When Lisa Jackson took the stage at Apple’s annual iPhone reveal in September, arguably the company’s most important moment of the year, she wasn’t there to discuss the new technologies in the iPhone Xs like other Apple executives who spoke during the company’s keynote.
Rather, as Apple’s vice president of environment, policy, and social initiatives, she highlighted an often less-publicized quality of Apple’s latest smartphones: the recycled materials used to create components like the main logic board and speaker enclosure. It was a sign of progress in what might be one of Apple’s most daunting and ambitious goals yet — eliminating the need to mine new materials from the earth to create new products. It’s an initiative that requires Apple to re-think many critical elements of its product life cycle, from supply chain logistics to what happens to worn-down devices that are no longer fit for use.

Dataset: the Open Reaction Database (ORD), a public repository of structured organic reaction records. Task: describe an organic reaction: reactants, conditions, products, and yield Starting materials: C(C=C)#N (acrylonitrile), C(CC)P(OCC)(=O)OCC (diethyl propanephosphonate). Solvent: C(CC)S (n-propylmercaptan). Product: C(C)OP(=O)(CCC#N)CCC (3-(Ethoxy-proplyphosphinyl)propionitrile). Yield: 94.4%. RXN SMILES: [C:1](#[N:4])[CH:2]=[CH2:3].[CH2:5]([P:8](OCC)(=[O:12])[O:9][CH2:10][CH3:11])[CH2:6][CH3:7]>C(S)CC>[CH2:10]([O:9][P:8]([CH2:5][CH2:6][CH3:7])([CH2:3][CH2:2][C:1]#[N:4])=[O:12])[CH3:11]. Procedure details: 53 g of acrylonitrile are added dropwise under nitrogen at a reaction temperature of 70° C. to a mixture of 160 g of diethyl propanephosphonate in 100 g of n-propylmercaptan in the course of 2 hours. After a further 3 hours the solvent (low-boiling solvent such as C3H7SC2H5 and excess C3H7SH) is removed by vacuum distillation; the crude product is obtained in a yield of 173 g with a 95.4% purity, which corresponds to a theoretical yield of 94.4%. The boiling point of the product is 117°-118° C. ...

“It’s a big goal, it’s a long-term goal,” Jackson, who was recently named one of Business Insider’s 100 people transforming the world of business, said in a recent interview with Business Insider. “It’s meant to sort of put a North Star out there for all of us within the company to follow.”